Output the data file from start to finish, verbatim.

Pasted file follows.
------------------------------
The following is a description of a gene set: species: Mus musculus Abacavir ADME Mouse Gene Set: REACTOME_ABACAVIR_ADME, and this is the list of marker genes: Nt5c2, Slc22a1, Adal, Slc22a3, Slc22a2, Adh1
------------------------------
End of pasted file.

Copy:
The following is a description of a gene set: species: Mus musculus Abacavir ADME Mouse Gene Set: REACTOME_ABACAVIR_ADME, and this is the list of marker genes: Nt5c2, Slc22a1, Adal, Slc22a3, Slc22a2, Adh1